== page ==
Ofsted Inspection 9 January 2019
Summary of key findings for parents and pupils
Short inspection of Berrymede Junior School
Following my visit to the school on 9 January 2019, I write on behalf of Her Majesty’s Chief Inspector of Education, Children’s Services and Skills to report the inspection findings. The visit was the first short inspection carried out since the school was judged to be good in January 2015.
This school continues to be good.
The leadership team has maintained the good quality of education in the school since the last inspection.
You are proud of the inclusive nature of the school. Leaders and governors work in partnership with staff to serve a diverse community. You have created a supportive environment in which pupils’ creativity and passion for learning flourish. This is based on high expectations for pupils’ achievements and recognition of the vital role that parents play in their children’s development. Workshops are used to improve parental support for their children’s reading. A recent workshop, led by pupils who act as reading ambassadors, was attended by 70 parents. This high level of parental involvement reflects the school’s inclusive nature. A number of parents told me how much they appreciate the school’s emphasis on literacy, especially reading; how well staff keep their children safe; and how straightforward they find the school’s electronic communication systems. They also told me that the school is an integrated community, citing the annual international day as a particular way in which pupils learn about each other’s cultures when they share food, for example.
Recent changes to the governance structure mean that governors are more able to concentrate their efforts on the needs of the school. Governors now receive better information about pupils’ progress and they must continue to use this effectively to hold leaders to account.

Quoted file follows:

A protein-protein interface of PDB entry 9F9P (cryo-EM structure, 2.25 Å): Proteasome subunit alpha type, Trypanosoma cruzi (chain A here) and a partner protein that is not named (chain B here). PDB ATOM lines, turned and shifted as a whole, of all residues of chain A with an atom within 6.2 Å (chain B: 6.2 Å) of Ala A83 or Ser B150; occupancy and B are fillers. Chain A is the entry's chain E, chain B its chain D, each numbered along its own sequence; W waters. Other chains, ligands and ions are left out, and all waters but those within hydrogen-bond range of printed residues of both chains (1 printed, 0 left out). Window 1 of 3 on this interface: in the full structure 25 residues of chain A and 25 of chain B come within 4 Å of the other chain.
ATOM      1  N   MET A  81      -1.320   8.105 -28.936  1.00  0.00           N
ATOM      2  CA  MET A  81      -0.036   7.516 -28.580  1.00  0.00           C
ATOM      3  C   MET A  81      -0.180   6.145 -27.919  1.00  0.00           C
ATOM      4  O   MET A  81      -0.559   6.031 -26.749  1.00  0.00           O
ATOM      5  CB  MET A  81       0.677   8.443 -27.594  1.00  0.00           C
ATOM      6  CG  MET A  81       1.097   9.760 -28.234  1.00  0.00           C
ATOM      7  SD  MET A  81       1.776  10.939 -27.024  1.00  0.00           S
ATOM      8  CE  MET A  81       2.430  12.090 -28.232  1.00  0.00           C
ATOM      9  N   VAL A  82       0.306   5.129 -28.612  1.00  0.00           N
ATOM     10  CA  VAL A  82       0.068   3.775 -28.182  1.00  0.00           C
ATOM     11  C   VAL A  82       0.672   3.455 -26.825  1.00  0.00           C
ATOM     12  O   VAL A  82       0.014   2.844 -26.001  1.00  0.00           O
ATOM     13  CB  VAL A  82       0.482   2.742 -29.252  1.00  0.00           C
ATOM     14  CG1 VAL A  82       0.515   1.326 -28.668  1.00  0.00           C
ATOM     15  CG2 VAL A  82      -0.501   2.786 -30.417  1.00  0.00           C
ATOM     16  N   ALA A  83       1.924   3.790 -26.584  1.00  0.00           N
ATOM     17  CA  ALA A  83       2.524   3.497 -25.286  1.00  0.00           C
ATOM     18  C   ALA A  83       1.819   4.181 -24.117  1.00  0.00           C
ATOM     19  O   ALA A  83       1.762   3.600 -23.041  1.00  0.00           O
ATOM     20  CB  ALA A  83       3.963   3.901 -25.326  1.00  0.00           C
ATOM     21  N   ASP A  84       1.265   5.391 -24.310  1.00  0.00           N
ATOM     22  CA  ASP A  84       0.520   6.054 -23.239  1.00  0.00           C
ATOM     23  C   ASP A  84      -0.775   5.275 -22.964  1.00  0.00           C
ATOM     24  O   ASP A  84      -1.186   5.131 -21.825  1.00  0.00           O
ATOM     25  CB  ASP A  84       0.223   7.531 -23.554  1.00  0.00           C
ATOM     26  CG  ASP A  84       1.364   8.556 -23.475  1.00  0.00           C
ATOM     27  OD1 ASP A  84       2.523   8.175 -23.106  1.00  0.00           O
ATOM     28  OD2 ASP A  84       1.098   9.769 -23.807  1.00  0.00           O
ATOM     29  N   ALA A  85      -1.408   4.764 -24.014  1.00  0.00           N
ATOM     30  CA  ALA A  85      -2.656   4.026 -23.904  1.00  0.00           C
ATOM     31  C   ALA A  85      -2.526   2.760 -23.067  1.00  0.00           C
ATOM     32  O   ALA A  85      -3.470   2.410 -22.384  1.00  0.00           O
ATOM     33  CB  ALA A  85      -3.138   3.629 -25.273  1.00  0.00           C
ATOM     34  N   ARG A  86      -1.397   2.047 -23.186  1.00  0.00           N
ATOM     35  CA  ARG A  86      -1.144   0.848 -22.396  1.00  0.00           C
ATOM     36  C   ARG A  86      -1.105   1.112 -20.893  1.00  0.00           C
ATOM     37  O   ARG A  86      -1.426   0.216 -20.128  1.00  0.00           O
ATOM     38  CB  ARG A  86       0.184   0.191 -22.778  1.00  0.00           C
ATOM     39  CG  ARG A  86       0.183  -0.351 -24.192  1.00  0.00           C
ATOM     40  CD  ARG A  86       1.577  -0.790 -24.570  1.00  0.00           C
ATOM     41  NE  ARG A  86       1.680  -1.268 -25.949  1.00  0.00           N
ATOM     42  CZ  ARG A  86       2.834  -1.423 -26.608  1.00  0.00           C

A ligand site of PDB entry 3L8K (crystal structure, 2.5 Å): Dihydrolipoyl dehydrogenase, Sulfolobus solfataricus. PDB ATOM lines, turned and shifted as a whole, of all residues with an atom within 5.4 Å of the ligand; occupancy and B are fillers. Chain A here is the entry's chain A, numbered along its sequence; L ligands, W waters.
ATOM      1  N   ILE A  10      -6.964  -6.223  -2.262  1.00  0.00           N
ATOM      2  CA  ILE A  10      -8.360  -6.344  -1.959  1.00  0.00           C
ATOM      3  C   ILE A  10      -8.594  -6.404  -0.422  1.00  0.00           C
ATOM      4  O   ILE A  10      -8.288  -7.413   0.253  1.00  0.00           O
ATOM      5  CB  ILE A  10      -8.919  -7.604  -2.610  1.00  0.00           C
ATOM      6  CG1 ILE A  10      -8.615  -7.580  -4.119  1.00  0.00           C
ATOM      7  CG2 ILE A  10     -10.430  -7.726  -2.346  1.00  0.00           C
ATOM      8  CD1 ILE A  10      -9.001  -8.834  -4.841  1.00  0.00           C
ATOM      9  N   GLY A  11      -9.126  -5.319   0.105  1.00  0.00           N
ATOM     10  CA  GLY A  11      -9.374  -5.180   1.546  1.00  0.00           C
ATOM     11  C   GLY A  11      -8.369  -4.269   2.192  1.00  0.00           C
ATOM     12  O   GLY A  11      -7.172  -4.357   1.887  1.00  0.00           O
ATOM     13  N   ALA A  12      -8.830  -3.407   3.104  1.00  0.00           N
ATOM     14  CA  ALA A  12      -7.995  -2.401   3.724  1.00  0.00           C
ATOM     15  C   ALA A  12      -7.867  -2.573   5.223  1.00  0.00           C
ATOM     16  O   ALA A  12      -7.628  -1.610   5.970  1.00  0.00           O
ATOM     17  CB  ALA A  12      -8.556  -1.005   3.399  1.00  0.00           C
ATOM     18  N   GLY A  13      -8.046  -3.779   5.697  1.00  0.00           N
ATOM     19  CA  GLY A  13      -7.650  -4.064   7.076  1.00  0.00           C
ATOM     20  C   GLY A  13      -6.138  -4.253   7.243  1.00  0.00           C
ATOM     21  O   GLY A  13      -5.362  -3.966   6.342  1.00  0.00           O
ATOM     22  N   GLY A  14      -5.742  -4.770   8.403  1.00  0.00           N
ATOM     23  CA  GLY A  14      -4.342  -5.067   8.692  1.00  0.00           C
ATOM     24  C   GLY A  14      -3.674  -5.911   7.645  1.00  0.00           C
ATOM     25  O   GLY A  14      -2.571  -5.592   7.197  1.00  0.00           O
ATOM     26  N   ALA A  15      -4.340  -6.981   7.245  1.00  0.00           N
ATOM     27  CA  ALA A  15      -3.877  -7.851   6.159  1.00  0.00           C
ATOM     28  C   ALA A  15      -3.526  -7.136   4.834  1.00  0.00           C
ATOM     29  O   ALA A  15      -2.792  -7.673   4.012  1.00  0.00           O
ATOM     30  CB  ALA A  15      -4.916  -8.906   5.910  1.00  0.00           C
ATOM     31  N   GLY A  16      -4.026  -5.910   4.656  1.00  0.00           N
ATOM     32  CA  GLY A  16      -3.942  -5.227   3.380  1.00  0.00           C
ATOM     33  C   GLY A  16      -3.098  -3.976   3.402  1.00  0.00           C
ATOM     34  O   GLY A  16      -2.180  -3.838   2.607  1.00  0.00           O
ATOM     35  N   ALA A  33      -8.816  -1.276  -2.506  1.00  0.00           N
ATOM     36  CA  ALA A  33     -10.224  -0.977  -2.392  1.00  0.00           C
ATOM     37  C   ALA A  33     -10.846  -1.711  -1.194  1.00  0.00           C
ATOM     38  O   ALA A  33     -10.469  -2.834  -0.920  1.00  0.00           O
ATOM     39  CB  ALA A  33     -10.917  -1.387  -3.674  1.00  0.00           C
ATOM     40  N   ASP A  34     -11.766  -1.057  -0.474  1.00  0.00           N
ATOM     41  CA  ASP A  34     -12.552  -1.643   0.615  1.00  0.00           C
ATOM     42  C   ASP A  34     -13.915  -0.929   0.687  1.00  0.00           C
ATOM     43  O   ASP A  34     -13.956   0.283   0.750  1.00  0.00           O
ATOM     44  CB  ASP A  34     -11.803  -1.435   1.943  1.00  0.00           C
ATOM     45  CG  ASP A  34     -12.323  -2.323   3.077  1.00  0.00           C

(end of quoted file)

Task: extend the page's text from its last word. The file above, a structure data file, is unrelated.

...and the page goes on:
The areas identified for improvement at the previous inspection have been addressed successfully. Subject leaders use progress information well to identify gaps in pupils’ skills and knowledge, and take action to support improvement. Lessons are designed to provide pupils with the right level of support and challenge to match their needs and abilities. In mathematics lessons, pupils regularly learn through problem-solving; this has built up their resilience and confidence when meeting new topics. Teachers set high expectations to promote greater depth of study.
Leaders have promoted approaches to learning that foster independence and enjoyment. For example, the involvement of pupils in assessing their own mathematics work has helped pupils to understand not just what they are learning, but how best they learn themselves. Teachers encourage pupils by sharing exemplar pieces of work called ‘what a good one looks like’; pupils use these to improve their own writing. For example, pupils were engaged by thinking about spoonerisms, which gave them a sense of fun with their writing.
To view the full ofsted report please visit the Ofsted January 2019.